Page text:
• Optimum Magestrum UC College of Medicine Teaching Award, 2020
  • University of Cincinnati College of Medicine Mentor of the Year Award, 2018
  • American Academy of Ophthalmology founding member of the minority mentor committee
  • Association of University Professors of Ophthalmology Medical Educator Council

Kelly Kolar-Eyman

As one of the preeminent designers and connectors of creatives in the region and beyond, Kolar-Eyman demonstrates daily how creativity intersects with communities and business. She initially began leaving her imprint on a multitude of local signature design projects such as the look for the Cincinnati Bi-Centennial and Tall Stacks events, and branding space at institutions like Cincinnati Children’s Hospital and Greater Cincinnati Foundation. Her company has now evolved, working with architects, planners and designers globally to understand the true spirit of a place and measure the behaviors that drive the human experience for business results. 

Kolar-Eyman gleaned her innovative design thinking as a graduate of the UC College of Design, Architecture, Art and Planning (DAAP) where she generously gives back by teaching classes and mentoring young creatives in new paradigms of thinking. She has shaped her career centered on three pillars: arts, education and entrepreneurship, ensuring that diversity and inclusion are at the center of her projects.

The creation of The Kolar Experience Institute connects thought leadership, research, design thinkers, architects, designers and business leaders in developing a deeper understanding of the connections between human experiences and business. Her firm has worked with global businesses and communities in over 15 countries building branded experiences.

Kolar-Eyman has shown that the creative community can work side by side within cities to co-create and collaborate in transformational endeavors. “Anything is possible as long as the conceptual thinkers are creating a brighter and more enhanced future.” she said. Kolar-Eyman has mobilized creatives in various types of arts from culinary, music, poetry, industrial, architecture and open spaces to believe that anything is possible as long as one uses imagination, teamwork, inclusion and the belief that every person who believes in the power of possibilities will envision a creative future to help the greater good.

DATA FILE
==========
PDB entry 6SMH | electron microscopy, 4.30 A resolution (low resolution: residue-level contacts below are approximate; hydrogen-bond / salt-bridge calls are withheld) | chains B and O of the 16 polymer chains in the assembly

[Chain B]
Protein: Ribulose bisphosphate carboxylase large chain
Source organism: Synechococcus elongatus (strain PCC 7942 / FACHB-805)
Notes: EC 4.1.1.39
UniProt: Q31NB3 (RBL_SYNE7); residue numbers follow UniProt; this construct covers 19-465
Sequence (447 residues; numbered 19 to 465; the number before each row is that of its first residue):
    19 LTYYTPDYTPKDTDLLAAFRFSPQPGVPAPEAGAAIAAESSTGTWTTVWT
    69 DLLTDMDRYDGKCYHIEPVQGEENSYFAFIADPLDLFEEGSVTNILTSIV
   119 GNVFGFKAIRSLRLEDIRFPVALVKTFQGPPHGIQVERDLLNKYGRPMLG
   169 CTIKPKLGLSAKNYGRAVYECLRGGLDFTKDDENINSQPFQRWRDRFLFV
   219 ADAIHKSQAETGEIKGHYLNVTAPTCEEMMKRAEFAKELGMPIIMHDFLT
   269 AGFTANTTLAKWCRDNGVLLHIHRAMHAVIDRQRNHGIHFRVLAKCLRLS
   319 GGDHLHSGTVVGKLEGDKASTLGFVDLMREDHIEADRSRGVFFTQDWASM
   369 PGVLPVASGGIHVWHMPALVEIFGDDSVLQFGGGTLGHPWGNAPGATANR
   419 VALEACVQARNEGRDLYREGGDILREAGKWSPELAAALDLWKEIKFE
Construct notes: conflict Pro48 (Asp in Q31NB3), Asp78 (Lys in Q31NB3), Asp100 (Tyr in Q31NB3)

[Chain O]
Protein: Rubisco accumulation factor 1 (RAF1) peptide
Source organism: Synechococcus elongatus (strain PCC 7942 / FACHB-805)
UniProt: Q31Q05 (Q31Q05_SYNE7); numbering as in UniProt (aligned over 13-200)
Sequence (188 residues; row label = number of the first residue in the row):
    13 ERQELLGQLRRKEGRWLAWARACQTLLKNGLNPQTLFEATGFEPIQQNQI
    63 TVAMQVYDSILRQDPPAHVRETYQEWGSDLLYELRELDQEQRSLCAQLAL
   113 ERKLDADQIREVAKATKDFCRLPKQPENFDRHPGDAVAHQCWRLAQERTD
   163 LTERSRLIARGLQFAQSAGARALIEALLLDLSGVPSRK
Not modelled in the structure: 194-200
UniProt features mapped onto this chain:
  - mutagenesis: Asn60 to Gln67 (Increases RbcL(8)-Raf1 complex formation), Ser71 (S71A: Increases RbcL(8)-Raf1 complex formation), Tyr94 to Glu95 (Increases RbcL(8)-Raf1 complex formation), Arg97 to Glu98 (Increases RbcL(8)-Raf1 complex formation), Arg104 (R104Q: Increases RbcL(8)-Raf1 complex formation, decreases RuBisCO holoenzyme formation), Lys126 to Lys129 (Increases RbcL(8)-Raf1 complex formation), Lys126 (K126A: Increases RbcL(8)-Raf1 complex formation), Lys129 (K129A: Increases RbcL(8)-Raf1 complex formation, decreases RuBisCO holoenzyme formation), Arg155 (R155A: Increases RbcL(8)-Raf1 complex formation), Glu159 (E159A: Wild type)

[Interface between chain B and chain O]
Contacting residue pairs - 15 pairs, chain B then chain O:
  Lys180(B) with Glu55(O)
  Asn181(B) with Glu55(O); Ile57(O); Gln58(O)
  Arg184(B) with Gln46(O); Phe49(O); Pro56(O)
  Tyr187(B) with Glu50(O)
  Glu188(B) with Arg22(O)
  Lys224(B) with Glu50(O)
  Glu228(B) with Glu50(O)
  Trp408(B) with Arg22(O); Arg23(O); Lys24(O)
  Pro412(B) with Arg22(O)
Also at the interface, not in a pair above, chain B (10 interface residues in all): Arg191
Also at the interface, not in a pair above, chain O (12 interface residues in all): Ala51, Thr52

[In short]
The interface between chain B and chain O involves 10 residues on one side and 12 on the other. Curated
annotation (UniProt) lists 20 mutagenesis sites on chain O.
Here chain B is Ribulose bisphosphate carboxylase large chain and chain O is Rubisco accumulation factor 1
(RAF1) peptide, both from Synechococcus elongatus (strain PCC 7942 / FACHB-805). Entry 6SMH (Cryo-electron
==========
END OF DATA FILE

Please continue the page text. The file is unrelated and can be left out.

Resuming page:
• Second Annual Todd Portune Innovation Champion Award from the HCDC Office of Creativity + Innovation for empowering others to innovate and be innovators, 2019
  • Cincinnati Enquirer Woman of the Year, 2019
  • Women’s Business Enterprise National Council, global team vice chair, 2021
  • WBEC-ORV board member,  2017- present 
  • ArtsWave Women’s Leadership Roundtable, 2014-present
  • Contemporary Arts Center Trustee, 2012-2020

Tashawna Thomas Otabil

In just two years Tashawna Otabil has grown physician value-based revenue in her managed-care division at TriHealth from $12 million to $38 million. The division has been recognized as the top Accountability Care Organization (ACO) in the nation, which brings physicians, hospitals and other healthcare providers together to provide coordinated care to commercial, Medicare and Medicaid patients.

She has found time to author four Amazon best-selling books, “It Takes Money Honey,” “Leadership Tidbits,” “Leadership Tidbits ll” and “Unprecedented Times.”  All have been published either in 2019 or 2020. They provide inspiration for empowerment and strategies to help women excel in their personal and professional journeys. Otabil has also demonstrated an innate ability for mentoring women, whether it concerns decisions about career roles, negotiating your salaries or taking accountability for relationships. It is a role she considers a combination of consultant, counselor and cheerleader.

In addition to being an advocate for women, Otabil helped develop and launch TriHealth’s first African American employee resource group. More than 200 employees attended the first meeting in November 2020, expressing excitement for a forum encouraging their voices to be heard. Otabil currently co-leads the leadership development program called BOLD (Building Our Leader Development) for emerging leaders that launched in January. Lastly, she leads TriHealth’s SOAR Service Recovery team, providing opportunities for team members to recover and learn from failed service opportunities.


  • TriHealth Servant Leader Award, 2020
  • Bronze Metal Healthcare Financial Leadership Award, 2019
  • Ohio National Diversity Top 15 Businesswomen, 2018
  • TriHealth Finance Pillar Performance Award, 2018
  • Karen Wellington Foundation, 2021-present 
  • St. Aloysius board of directors, 2019-present
  • Urban League GSO board of directors, 2016-present
  • Healthcare Financial Management Association board, 2015-2019

Stephanie Smith

As chief inclusion and diversity officer at Fifth Third Bank, Stephanie is responsible for the comprehensive strategic framework of the bank’s inclusion and diversity efforts. This responsibility touches 20,000 employees, 65 regional business resource groups, supplier diversity, workforce diversity and partnering with the government affairs division regarding regulatory and legislative issues related to inclusion and diversity. Smith manages a $2.5 million budget.